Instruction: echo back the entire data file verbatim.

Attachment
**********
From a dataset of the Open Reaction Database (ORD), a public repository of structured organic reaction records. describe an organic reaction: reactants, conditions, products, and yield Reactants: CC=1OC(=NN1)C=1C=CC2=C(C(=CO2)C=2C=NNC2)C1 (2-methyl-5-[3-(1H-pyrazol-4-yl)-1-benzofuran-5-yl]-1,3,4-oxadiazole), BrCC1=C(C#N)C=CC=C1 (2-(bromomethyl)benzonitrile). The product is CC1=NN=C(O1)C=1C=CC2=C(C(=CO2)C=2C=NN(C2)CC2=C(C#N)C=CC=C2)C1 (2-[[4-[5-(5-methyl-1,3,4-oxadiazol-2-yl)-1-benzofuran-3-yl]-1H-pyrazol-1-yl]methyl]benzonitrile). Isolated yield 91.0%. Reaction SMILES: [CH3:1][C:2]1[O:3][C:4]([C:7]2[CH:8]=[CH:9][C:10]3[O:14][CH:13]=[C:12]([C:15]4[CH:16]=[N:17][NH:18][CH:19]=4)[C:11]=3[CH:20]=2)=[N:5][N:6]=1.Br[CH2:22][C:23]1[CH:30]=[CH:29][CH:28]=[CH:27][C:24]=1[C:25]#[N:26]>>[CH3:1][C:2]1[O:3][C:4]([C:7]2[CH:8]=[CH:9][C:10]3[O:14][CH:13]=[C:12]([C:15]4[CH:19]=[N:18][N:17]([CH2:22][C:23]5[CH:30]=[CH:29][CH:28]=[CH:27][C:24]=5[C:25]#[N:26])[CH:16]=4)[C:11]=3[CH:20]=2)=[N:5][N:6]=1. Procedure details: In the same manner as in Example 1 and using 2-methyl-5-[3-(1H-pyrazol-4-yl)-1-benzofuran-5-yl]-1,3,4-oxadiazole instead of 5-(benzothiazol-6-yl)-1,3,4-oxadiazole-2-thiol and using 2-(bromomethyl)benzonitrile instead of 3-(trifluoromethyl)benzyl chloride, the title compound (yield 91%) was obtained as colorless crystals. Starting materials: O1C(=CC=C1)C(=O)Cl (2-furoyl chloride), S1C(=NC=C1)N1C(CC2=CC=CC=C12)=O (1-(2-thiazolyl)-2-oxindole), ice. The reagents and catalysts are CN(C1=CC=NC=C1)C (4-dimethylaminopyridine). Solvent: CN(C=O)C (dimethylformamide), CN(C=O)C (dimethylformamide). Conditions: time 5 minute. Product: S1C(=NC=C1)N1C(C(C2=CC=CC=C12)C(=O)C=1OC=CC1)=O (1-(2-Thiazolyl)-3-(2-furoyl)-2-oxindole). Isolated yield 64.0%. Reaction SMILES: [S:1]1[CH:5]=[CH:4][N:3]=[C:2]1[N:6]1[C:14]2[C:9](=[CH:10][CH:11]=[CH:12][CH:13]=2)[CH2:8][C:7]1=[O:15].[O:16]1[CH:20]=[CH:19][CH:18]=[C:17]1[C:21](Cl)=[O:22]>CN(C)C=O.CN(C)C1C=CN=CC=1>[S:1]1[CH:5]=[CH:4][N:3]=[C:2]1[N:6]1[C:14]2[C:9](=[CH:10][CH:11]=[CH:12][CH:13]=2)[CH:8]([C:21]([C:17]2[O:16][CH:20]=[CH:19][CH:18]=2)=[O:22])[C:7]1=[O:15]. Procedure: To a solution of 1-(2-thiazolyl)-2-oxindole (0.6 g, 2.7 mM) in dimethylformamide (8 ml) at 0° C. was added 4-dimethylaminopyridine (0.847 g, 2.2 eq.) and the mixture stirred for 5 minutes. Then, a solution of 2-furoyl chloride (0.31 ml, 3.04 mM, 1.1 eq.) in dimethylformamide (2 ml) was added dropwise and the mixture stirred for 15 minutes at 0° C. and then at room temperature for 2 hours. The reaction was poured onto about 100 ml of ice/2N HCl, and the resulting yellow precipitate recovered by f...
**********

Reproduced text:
From a dataset of the Open Reaction Database (ORD), a public repository of structured organic reaction records. describe an organic reaction: reactants, conditions, products, and yield Reactants: CC=1OC(=NN1)C=1C=CC2=C(C(=CO2)C=2C=NNC2)C1 (2-methyl-5-[3-(1H-pyrazol-4-yl)-1-benzofuran-5-yl]-1,3,4-oxadiazole), BrCC1=C(C#N)C=CC=C1 (2-(bromomethyl)benzonitrile). The product is CC1=NN=C(O1)C=1C=CC2=C(C(=CO2)C=2C=NN(C2)CC2=C(C#N)C=CC=C2)C1 (2-[[4-[5-(5-methyl-1,3,4-oxadiazol-2-yl)-1-benzofuran-3-yl]-1H-pyrazol-1-yl]methyl]benzonitrile). Isolated yield 91.0%. Reaction SMILES: [CH3:1][C:2]1[O:3][C:4]([C:7]2[CH:8]=[CH:9][C:10]3[O:14][CH:13]=[C:12]([C:15]4[CH:16]=[N:17][NH:18][CH:19]=4)[C:11]=3[CH:20]=2)=[N:5][N:6]=1.Br[CH2:22][C:23]1[CH:30]=[CH:29][CH:28]=[CH:27][C:24]=1[C:25]#[N:26]>>[CH3:1][C:2]1[O:3][C:4]([C:7]2[CH:8]=[CH:9][C:10]3[O:14][CH:13]=[C:12]([C:15]4[CH:19]=[N:18][N:17]([CH2:22][C:23]5[CH:30]=[CH:29][CH:28]=[CH:27][C:24]=5[C:25]#[N:26])[CH:16]=4)[C:11]=3[CH:20]=2)=[N:5][N:6]=1. Procedure details: In the same manner as in Example 1 and using 2-methyl-5-[3-(1H-pyrazol-4-yl)-1-benzofuran-5-yl]-1,3,4-oxadiazole instead of 5-(benzothiazol-6-yl)-1,3,4-oxadiazole-2-thiol and using 2-(bromomethyl)benzonitrile instead of 3-(trifluoromethyl)benzyl chloride, the title compound (yield 91%) was obtained as colorless crystals. Starting materials: O1C(=CC=C1)C(=O)Cl (2-furoyl chloride), S1C(=NC=C1)N1C(CC2=CC=CC=C12)=O (1-(2-thiazolyl)-2-oxindole), ice. The reagents and catalysts are CN(C1=CC=NC=C1)C (4-dimethylaminopyridine). Solvent: CN(C=O)C (dimethylformamide), CN(C=O)C (dimethylformamide). Conditions: time 5 minute. Product: S1C(=NC=C1)N1C(C(C2=CC=CC=C12)C(=O)C=1OC=CC1)=O (1-(2-Thiazolyl)-3-(2-furoyl)-2-oxindole). Isolated yield 64.0%. Reaction SMILES: [S:1]1[CH:5]=[CH:4][N:3]=[C:2]1[N:6]1[C:14]2[C:9](=[CH:10][CH:11]=[CH:12][CH:13]=2)[CH2:8][C:7]1=[O:15].[O:16]1[CH:20]=[CH:19][CH:18]=[C:17]1[C:21](Cl)=[O:22]>CN(C)C=O.CN(C)C1C=CN=CC=1>[S:1]1[CH:5]=[CH:4][N:3]=[C:2]1[N:6]1[C:14]2[C:9](=[CH:10][CH:11]=[CH:12][CH:13]=2)[CH:8]([C:21]([C:17]2[O:16][CH:20]=[CH:19][CH:18]=2)=[O:22])[C:7]1=[O:15]. Procedure: To a solution of 1-(2-thiazolyl)-2-oxindole (0.6 g, 2.7 mM) in dimethylformamide (8 ml) at 0° C. was added 4-dimethylaminopyridine (0.847 g, 2.2 eq.) and the mixture stirred for 5 minutes. Then, a solution of 2-furoyl chloride (0.31 ml, 3.04 mM, 1.1 eq.) in dimethylformamide (2 ml) was added dropwise and the mixture stirred for 15 minutes at 0° C. and then at room temperature for 2 hours. The reaction was poured onto about 100 ml of ice/2N HCl, and the resulting yellow precipitate recovered by f...